omitir hasta el contenido
How to think about science. Part 9 Ver este material de antemano
CerrarVer este material de antemano
Chequeando…

How to think about science. Part 9

Autor: Rupert Sheldrake; David Cayley; Canadian Broadcasting Corporation.
Editorial: [Toronto : CBC Radio One, 2008]
Edición/Formato:   Libro audio en CD : CD audio : Inglés (eng)
Base de datos:WorldCat
Resumen:
In 1981 British biologist Rupert Sheldrake published A New Science of Life. The book argued that genes alone were not enough to account for life's intricate patterns of form and behaviour. There must be, Sheldrake suggested, some sort of form-giving field that holds the memory of each thing's proper shape - he called it a morphogenetic field. This intriguing idea was widely discussed in the months after the book's  Leer más
Calificación:

(todavía no calificado) 0 con reseñas - Ser el primero.

Temas
Más materiales como éste

 

Encontrar un ejemplar en la biblioteca

&AllPage.SpinnerRetrieving; Encontrando bibliotecas que tienen este material…

Detalles

Género/Forma: Interviews
Persona designada: Rupert Sheldrake; Rupert Sheldrake
Tipo de material: Libro de audio electrónico, etc.
Tipo de documento: Grabación sonora
Todos autores / colaboradores: Rupert Sheldrake; David Cayley; Canadian Broadcasting Corporation.
Número OCLC: 268677180
Notas: Originally broadcast on CBC Radio One's program, Ideas on January 23, 2008.
Compact disc.
Artista(s) : Presented by David Cayley.
Descripción: 1 sound disc (54 min.) : digital ; 4 3/4 in.
Otros títulos: How to think about science.
Ideas (Radio program)

Resumen:

In 1981 British biologist Rupert Sheldrake published A New Science of Life. The book argued that genes alone were not enough to account for life's intricate patterns of form and behaviour. There must be, Sheldrake suggested, some sort of form-giving field that holds the memory of each thing's proper shape - he called it a morphogenetic field. This intriguing idea was widely discussed in the months after the book's publication. Then the editor of the prestigious scientific journal Nature, Sir John Maddox, wrote an editorial in which violently denounced Sheldrake's work and called it "the best candidate for burning there has been for many years." Years later in an interview with the BBC, he defended his denunciation on the grounds that Sheldrake's view was scientific "heresy." Maddox's attack stuck Sheldrake a reputation for flakiness that still lingers. A few years ago Nobel physicist Steven Weinberg was still referring to the theory as "a crackpot fantasy." But, for Rupert Sheldrake, this zealous policing of the boundaries of science only proved that scientific materialism had hardened into a rigid and inhibiting dogmatism. He carried on with the research program he had put forward in A New Science of Life. Today on Ideas he shares the story of his journey with Ideas producer David Cayley.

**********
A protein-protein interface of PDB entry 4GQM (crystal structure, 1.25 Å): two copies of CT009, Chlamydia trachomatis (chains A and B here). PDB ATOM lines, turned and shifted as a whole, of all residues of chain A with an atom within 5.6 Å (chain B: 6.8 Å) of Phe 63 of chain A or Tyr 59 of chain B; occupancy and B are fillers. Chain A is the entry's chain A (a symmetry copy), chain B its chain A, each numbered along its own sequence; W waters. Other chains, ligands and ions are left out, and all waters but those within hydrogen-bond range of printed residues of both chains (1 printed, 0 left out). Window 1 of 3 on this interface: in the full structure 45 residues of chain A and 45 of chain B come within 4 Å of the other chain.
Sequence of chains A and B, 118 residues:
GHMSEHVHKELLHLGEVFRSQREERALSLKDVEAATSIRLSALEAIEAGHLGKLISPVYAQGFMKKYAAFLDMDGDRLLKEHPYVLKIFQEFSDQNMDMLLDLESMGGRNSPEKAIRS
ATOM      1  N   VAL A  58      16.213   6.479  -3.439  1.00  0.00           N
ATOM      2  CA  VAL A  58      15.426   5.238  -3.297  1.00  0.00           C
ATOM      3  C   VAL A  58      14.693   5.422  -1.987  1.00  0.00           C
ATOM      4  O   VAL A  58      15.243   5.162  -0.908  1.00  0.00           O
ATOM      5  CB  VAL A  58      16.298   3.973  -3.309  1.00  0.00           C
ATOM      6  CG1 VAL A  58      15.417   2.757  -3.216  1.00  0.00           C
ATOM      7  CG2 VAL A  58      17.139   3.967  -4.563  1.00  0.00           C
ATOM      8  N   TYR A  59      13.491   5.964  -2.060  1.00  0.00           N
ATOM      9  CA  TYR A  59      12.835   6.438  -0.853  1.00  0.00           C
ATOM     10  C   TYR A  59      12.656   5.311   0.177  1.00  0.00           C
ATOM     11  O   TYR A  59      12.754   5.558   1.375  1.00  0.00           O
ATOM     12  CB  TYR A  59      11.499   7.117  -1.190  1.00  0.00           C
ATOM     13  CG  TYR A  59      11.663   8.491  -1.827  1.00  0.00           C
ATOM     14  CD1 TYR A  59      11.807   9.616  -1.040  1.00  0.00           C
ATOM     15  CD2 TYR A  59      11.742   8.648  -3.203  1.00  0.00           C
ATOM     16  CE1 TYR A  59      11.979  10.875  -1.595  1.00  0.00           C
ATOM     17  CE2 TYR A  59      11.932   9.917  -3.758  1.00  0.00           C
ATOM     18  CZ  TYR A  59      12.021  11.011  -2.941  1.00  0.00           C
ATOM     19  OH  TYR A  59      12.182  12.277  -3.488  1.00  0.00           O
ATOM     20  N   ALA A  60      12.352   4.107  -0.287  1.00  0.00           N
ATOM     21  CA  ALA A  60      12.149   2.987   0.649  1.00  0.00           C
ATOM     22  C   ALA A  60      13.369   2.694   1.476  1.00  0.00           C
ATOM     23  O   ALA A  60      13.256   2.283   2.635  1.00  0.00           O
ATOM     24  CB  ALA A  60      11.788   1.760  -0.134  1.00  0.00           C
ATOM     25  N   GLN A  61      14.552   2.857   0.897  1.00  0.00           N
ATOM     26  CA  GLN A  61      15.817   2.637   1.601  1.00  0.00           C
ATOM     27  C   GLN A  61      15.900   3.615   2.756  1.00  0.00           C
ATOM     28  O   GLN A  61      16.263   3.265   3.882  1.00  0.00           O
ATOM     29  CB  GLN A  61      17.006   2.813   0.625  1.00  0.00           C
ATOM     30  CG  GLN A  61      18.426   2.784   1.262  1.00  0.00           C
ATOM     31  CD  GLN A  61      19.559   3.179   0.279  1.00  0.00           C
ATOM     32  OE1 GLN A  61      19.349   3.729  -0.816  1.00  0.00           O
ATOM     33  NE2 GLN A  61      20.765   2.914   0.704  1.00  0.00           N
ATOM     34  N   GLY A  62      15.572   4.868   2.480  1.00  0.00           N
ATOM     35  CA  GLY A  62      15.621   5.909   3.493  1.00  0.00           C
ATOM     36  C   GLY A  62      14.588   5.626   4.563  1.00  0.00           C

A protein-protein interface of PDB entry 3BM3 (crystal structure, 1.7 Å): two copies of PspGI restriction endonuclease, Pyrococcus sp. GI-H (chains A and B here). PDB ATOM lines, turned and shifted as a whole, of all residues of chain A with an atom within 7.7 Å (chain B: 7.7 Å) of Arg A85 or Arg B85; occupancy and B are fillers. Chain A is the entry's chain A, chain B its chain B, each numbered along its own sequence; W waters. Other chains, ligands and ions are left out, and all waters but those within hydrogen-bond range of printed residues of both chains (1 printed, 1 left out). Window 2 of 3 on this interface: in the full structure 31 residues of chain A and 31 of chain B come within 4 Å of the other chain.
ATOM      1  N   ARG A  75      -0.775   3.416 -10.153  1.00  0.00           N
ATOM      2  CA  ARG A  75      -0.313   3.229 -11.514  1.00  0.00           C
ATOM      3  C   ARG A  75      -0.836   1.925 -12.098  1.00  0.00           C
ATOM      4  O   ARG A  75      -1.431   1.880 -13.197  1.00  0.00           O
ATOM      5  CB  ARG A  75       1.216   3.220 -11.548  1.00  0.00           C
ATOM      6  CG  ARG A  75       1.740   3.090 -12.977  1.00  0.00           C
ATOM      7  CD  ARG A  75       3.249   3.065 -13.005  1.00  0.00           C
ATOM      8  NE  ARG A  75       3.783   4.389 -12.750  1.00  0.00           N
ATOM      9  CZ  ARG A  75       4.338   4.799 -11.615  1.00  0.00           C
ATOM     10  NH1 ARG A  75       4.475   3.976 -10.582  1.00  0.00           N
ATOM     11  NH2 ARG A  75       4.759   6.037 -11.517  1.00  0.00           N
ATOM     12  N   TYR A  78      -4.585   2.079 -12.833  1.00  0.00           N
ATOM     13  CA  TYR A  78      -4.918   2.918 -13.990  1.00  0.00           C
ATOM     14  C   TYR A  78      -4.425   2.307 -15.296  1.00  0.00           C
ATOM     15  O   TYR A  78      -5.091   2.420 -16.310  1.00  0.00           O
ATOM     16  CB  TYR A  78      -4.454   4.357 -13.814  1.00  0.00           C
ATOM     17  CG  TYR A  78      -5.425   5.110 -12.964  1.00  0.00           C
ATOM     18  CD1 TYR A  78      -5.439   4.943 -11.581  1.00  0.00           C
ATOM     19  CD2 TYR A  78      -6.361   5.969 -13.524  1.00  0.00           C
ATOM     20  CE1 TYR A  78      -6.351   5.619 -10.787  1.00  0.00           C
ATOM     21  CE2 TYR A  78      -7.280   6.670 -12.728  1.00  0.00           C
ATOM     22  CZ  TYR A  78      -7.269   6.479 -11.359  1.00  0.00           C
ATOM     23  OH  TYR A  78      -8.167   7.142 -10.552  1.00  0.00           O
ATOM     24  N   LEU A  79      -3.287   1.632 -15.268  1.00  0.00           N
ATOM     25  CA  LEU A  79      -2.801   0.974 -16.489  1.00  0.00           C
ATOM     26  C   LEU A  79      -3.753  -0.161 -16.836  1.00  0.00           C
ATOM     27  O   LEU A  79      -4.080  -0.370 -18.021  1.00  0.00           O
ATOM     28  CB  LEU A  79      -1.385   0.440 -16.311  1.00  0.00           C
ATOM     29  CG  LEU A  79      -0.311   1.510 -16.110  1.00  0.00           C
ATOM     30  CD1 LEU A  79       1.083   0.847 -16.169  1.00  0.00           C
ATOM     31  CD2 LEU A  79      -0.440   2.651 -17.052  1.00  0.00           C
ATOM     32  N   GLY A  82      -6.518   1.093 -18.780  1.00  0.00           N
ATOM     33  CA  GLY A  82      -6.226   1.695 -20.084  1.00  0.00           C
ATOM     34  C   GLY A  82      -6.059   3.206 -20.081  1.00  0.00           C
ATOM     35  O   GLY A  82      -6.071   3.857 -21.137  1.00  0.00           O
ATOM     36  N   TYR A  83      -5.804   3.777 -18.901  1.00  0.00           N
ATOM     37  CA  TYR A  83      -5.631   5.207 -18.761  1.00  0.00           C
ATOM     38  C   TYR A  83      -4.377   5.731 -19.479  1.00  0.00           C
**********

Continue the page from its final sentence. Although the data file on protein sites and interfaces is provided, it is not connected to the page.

Reseñas

Reseñas contribuidas por usuarios
Recuperando reseñas de GoodReads…
Recuperando reseñas de DOGObooks…

Etiquetas

Ser el primero.
Confirmar este pedido

Ya ha pedido este material. Escoja OK si desea procesar el pedido de todos modos.

Datos enlazados


<http://www.worldcat.org/oclc/268677180>
library:oclcnum"268677180"
library:placeOfPublication
library:placeOfPublication
rdf:typebgn:CD
rdf:typeschema:Book
rdf:valueUnknown value: nsr
rdfs:seeAlso
schema:about
schema:about
schema:about
schema:about
schema:about
schema:about
schema:about
schema:about
schema:alternateName"How to think about science."@en
schema:bookFormatbgn:AudioBook
schema:contributor
schema:contributor
schema:contributor
schema:datePublished"2008"
schema:description"In 1981 British biologist Rupert Sheldrake published A New Science of Life. The book argued that genes alone were not enough to account for life's intricate patterns of form and behaviour. There must be, Sheldrake suggested, some sort of form-giving field that holds the memory of each thing's proper shape - he called it a morphogenetic field. This intriguing idea was widely discussed in the months after the book's publication. Then the editor of the prestigious scientific journal Nature, Sir John Maddox, wrote an editorial in which violently denounced Sheldrake's work and called it "the best candidate for burning there has been for many years." Years later in an interview with the BBC, he defended his denunciation on the grounds that Sheldrake's view was scientific "heresy." Maddox's attack stuck Sheldrake a reputation for flakiness that still lingers. A few years ago Nobel physicist Steven Weinberg was still referring to the theory as "a crackpot fantasy." But, for Rupert Sheldrake, this zealous policing of the boundaries of science only proved that scientific materialism had hardened into a rigid and inhibiting dogmatism. He carried on with the research program he had put forward in A New Science of Life. Today on Ideas he shares the story of his journey with Ideas producer David Cayley."@en
schema:exampleOfWork<http://worldcat.org/entity/work/id/156075564>
schema:genre"Interviews"@en
schema:inLanguage"en"
schema:name"How to think about science. Part 9"@en
schema:publication
schema:publisher
wdrs:describedby

Content-negotiable representations

Cerrar ventana

Inicie una sesión con WorldCat 

¿No tienes una cuenta? Puede fácilmente crear una cuenta gratuita.